Brandeis University prides itself in diversity — 109 countries are represented within the student body. In this prompt, Brandeis asks that you, an international applicant, illustrate your distinct background in relation to the school’s academic and extracurricular offerings, as well as its faculty and student community. Your essay should evoke in the admissions officers an image of you on campus, pursuing your academic and extracurricular passions in a way that motivates other Brandeis students to further their own intellectual endeavors.
Here's what I mean: Since students can so easily apply to so many colleges, colleges end up admitting far more students than will sign up. At Harvard, about 75 percent of the admitted students decide to attend. At , Brandeis and Boston University, it's closer to 25 percent. If students feel getting into their top school is a challenge, admissions officers often feel that getting the top students to agree to come to their schools once they're admitted is just as tricky. George Washington University's efforts to make sure that students who apply want to go there led them to ask applicants for a 500-word essay on Why GW? -- quite a bit longer than the usual Why This School? question.
Brandeis Application - Brandeis University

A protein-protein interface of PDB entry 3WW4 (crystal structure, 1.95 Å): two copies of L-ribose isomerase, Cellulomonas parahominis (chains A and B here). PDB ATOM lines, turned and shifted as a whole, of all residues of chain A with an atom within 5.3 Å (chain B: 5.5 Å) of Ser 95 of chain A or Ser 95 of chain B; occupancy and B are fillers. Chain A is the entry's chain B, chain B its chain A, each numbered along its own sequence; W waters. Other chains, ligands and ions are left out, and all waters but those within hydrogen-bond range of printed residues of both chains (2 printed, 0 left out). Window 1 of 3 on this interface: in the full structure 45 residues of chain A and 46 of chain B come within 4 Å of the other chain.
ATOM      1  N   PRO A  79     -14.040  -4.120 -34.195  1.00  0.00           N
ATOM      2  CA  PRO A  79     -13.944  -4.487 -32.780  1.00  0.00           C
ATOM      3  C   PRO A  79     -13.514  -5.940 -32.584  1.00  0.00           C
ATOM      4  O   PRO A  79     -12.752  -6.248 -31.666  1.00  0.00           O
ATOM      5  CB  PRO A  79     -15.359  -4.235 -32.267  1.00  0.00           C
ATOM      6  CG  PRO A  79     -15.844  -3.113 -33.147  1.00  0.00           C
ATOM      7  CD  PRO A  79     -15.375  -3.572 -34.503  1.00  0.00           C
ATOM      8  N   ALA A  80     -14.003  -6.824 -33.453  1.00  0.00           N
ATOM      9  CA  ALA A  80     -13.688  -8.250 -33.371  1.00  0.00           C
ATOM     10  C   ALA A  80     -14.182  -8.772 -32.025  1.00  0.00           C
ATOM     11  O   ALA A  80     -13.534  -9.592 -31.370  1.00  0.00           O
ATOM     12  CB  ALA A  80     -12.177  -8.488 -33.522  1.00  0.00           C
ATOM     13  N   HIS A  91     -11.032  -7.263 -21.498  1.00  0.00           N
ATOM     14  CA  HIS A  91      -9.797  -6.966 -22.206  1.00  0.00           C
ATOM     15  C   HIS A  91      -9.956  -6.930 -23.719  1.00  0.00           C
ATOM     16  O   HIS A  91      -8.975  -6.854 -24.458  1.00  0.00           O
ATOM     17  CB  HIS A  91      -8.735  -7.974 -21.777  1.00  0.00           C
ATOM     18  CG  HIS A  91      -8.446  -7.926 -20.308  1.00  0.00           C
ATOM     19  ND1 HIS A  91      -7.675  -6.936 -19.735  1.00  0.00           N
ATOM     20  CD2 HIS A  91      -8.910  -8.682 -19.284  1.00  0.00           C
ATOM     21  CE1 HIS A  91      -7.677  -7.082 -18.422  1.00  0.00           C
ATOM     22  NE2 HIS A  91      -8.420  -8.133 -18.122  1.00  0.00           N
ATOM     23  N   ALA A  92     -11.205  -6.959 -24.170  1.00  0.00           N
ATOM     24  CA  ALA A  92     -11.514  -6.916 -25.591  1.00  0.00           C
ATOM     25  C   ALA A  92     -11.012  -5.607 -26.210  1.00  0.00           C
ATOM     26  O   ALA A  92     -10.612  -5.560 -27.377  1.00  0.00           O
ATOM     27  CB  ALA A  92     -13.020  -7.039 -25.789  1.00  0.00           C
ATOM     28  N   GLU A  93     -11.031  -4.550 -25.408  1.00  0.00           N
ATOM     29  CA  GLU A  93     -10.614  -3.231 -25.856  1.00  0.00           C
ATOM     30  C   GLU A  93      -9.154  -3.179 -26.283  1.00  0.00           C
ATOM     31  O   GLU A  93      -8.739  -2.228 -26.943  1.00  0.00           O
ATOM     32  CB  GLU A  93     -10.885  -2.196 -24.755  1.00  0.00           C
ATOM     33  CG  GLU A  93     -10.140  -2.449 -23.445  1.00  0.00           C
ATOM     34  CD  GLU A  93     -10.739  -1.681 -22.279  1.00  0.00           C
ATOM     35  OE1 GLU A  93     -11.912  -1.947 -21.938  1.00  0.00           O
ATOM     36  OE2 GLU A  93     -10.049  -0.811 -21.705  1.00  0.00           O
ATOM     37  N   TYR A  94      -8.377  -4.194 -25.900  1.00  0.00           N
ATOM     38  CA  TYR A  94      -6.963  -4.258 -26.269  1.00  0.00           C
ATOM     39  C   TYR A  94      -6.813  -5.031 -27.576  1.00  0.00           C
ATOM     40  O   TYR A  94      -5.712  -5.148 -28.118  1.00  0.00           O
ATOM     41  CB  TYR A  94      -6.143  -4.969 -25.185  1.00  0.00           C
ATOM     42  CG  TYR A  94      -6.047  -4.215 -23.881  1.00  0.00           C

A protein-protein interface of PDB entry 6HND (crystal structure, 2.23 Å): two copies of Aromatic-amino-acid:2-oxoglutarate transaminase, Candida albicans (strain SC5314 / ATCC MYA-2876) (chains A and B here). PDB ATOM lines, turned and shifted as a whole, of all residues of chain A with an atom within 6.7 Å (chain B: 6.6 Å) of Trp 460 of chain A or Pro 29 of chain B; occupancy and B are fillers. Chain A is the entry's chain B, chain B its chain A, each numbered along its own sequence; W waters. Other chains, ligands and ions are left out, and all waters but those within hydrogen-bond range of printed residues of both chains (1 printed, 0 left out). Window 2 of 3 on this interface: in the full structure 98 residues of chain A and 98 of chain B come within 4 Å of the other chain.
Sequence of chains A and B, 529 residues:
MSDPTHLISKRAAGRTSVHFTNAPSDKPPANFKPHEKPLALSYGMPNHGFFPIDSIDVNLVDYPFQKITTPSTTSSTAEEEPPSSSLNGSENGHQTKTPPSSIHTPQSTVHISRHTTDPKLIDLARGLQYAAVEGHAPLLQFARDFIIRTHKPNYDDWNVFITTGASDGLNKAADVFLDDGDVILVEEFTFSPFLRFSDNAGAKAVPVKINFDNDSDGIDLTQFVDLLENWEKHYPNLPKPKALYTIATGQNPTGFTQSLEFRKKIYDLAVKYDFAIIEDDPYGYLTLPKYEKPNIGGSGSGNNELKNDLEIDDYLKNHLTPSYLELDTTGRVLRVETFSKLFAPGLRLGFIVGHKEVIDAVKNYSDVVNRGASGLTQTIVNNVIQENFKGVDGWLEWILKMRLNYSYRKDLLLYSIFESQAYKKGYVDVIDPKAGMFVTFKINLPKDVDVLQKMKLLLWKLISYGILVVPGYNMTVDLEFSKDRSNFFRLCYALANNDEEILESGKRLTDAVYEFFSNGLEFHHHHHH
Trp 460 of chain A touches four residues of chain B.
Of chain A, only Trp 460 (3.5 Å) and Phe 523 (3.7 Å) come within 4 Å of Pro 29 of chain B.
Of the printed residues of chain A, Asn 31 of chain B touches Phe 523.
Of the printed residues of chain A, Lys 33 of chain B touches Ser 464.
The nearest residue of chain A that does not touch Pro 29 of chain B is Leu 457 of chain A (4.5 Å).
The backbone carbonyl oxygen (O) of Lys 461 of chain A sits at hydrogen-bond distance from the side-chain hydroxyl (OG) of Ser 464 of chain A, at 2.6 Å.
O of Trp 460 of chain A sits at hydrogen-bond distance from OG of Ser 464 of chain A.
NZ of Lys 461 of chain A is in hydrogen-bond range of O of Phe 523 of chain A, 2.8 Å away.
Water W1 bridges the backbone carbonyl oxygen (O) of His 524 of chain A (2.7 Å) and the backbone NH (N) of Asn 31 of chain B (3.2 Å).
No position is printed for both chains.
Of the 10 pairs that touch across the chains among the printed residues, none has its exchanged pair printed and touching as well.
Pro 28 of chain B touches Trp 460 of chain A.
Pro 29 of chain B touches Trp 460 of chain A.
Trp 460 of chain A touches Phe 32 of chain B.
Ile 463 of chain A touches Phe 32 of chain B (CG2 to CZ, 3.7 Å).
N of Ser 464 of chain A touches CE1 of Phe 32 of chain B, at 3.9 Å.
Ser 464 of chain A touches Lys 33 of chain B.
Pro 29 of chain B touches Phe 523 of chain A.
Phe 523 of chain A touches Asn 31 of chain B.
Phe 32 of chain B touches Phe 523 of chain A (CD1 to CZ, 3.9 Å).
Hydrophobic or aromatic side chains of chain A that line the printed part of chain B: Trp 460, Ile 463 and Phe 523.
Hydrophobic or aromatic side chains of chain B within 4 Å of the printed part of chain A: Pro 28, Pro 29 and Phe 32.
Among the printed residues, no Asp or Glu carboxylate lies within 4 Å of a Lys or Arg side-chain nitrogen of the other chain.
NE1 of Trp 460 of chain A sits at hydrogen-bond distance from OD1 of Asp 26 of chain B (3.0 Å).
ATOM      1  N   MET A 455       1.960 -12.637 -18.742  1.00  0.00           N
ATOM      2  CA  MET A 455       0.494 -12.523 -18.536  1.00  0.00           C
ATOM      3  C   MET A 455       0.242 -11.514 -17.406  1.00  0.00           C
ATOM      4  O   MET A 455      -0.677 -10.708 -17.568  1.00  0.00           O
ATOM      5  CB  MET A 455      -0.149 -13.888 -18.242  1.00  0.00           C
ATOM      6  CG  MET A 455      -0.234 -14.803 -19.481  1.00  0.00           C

Spiders. I filed that away with a long-running list of what I call Eccentric College App Essays. The University of Chicago used to corner the market on these, but in recent years, admissions offices have plunged headlong into creative writing and come up with all sorts of wild and crazy prompts. Among the stand-outs: From Tufts: "What does YOLO mean to you?" (YOLO=You Only Live Once, AKA Carpe Diem); Stanford: Write a letter to college roommate; "Take a risk in 150 words and tell us anything you want." UNC: "You're giving a speech at the White House. What's it about?" Brandeis: "What one invention would you uninvent if you could, and why?" Lehigh: "Describe your favorite 'Bazinga' moment." Dartmouth: "Every name tells a story: Tell us about your name -- any name: first, middle, last, nickname -- and its origin."